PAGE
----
Before I was married I spent a fair amount of time staring at the telephone. I'm not proud of it, but since the dawn of the telephone millions of single women have done the same. Today they check their cell phones endlessly, but in the corded, landline days of the 80s and 90s, I would simply pull up a chair and wait. Periodically I would pick up the receiver to check for a dial tone. Pathetic.
I like to think that I have matured since then and gained a modicum of self-respect. However, for the past few weeks I have found myself staring obsessively at two conspicuous bare spots in my garden, hoping that Dianthus barbatus 'Heart Attack' will call me. Several times a day I make a thorough examination of the dirt, looking for anything new that may have poked up out of the ground in the 3 or 4 hours since I last checked. I know. Pathetic.
I planted 'Heart Attack' early last spring and fell madly in love with its deep red blooms. Everything seemed to be going fine and I was looking forward to years of happiness. Of course I knew that most Dianthus barbartus were biennial, but 'Heart Attack' (named by the famously offbeat Tony Avent of Plant Delights) was supposed to be a perennial. Tony says it comes back bigger and better each year. I have no doubt that it does - for him.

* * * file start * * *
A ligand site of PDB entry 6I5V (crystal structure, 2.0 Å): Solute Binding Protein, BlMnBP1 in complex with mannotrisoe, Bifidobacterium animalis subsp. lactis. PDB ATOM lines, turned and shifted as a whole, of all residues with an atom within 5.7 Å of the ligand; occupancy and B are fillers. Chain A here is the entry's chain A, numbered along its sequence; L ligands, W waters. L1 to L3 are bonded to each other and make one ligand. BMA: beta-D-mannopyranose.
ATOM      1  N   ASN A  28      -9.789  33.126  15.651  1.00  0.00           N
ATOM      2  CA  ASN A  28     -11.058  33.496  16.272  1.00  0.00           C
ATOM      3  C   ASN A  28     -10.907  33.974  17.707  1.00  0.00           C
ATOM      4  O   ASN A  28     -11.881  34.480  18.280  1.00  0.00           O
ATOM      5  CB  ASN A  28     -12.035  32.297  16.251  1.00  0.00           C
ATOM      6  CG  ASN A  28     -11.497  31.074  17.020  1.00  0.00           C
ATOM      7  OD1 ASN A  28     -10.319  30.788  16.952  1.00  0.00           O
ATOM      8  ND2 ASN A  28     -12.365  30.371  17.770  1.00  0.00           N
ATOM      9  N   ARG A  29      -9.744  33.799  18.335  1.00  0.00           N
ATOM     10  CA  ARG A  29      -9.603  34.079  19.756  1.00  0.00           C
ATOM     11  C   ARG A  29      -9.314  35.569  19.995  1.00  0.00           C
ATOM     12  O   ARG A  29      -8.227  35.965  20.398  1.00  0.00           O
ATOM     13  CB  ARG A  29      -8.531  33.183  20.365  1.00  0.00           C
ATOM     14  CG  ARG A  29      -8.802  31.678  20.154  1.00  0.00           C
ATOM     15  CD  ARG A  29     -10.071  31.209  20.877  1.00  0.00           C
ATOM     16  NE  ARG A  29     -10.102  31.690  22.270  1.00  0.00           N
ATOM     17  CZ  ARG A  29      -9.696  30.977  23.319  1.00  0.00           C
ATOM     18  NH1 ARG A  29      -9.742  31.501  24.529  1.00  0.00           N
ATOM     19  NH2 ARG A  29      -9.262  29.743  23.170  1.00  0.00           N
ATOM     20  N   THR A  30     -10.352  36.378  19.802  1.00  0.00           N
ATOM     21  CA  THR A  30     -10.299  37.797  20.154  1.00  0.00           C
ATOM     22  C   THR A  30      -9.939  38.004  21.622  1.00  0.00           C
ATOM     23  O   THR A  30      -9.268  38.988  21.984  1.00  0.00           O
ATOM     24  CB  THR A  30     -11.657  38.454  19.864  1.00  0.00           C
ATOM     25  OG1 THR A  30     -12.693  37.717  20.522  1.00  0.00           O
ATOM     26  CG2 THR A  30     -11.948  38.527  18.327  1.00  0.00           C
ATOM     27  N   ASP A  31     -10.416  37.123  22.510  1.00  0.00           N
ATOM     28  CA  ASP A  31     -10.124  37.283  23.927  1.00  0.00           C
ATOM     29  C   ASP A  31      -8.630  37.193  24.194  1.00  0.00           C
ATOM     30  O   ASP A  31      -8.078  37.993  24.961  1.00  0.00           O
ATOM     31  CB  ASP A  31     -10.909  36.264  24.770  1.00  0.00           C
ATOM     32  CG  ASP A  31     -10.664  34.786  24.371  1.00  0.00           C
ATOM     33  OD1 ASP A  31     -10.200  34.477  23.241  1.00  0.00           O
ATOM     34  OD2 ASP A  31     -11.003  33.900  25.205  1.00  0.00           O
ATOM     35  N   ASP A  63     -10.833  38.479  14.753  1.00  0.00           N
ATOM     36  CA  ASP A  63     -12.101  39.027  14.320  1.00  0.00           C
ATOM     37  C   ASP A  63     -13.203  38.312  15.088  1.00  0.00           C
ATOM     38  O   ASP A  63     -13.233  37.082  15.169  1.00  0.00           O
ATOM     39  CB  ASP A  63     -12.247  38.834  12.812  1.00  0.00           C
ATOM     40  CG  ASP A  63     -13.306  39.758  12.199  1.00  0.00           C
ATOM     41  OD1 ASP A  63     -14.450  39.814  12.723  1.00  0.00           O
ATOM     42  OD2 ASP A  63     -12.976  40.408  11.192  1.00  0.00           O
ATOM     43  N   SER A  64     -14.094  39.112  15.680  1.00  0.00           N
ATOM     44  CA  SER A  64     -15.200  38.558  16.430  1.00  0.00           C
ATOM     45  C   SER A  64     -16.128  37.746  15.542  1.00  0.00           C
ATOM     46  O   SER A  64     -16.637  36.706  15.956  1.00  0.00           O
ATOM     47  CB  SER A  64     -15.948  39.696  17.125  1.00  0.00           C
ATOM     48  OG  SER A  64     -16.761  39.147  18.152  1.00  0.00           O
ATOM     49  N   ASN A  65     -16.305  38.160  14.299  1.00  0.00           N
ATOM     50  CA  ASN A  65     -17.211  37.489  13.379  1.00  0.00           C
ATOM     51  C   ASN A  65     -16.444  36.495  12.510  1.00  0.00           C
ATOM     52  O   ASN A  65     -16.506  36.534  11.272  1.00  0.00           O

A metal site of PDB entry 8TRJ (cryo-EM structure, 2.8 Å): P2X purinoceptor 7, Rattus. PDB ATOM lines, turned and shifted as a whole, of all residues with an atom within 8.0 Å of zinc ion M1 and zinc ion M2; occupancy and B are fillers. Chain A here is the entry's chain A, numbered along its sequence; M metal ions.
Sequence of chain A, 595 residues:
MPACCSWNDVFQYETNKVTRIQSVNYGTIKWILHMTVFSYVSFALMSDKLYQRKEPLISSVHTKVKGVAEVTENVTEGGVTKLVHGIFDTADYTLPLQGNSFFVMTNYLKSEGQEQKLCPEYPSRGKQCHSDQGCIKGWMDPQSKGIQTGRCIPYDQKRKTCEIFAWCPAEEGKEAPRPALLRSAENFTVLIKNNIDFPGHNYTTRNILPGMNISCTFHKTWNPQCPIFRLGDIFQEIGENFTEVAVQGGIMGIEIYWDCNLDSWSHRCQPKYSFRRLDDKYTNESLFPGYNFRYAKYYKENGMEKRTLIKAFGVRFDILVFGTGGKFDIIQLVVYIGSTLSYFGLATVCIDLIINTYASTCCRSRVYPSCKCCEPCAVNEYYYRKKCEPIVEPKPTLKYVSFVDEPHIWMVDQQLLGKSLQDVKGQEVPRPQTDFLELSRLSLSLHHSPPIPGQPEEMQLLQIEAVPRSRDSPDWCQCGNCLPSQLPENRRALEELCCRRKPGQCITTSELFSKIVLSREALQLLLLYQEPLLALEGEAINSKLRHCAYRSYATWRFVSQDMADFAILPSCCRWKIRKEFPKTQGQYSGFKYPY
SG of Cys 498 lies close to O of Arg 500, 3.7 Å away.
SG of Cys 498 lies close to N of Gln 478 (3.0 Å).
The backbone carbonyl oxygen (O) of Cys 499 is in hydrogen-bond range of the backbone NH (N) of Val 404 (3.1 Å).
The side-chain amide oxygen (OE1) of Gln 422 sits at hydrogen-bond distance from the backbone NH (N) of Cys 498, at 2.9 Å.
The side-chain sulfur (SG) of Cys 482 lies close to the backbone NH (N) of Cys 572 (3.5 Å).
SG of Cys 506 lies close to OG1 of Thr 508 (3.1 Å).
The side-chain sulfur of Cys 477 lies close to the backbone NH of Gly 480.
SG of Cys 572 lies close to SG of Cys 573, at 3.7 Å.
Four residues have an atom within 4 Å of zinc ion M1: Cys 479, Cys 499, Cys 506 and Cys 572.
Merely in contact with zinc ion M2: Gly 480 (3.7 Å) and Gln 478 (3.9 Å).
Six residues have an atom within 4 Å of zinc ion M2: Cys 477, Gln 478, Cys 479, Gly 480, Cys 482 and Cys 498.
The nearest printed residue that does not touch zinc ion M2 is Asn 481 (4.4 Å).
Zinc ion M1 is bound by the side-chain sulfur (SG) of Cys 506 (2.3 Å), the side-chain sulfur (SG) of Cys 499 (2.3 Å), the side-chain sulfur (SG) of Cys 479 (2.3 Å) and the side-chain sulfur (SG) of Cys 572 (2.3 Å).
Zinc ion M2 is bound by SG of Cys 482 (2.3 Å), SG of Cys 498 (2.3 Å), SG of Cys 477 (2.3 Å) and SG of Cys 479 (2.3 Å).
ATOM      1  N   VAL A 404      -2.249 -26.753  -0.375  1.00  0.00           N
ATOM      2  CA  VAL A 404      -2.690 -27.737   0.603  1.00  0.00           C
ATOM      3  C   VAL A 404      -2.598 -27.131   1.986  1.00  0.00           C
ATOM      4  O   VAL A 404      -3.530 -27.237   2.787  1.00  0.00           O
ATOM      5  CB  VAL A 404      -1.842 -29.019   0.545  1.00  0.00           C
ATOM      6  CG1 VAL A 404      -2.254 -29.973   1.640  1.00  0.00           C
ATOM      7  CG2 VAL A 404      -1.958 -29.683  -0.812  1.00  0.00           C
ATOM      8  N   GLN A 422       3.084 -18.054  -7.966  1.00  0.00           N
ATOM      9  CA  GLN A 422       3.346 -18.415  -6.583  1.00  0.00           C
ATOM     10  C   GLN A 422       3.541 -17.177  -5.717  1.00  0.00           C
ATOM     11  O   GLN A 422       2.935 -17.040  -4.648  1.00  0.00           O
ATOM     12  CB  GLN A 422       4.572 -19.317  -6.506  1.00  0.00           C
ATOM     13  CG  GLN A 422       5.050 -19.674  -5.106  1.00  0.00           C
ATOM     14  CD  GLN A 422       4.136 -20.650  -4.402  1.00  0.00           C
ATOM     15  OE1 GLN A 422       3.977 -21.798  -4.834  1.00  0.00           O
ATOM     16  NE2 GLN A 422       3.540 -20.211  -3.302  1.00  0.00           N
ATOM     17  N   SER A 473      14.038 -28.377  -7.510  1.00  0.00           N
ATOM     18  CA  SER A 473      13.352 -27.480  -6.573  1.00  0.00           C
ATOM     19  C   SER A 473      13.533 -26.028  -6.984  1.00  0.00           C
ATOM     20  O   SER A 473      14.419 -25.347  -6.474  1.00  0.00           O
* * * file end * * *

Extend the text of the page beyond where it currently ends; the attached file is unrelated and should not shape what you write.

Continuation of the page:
However, over in my yard, things were going downhill fast. By August, 'Heart Attack' was a shriveled up bundle of sticks. I cut away the dead stems and let the ruminations commence. What had I done wrong? Maybe nothing. It might have just gone dormant in the heat. Plenty of spring bloomers do that in North Carolina, so why not this? Bad sign - it's nearly April now. If it intends to bloom in May it had better hurry up and get out of the ground. Maybe I'm deluded. Maybe it's never coming back. Then again, it's been very cold this winter. It might just be behind schedule.
Call me? Please?
The Galloping Horse Gardener is a native New Yorker who packed it in in 2005 to live under the radar in Cary, North Carolina. In 2014, she removed to a new secure location somewhere in Raleigh.
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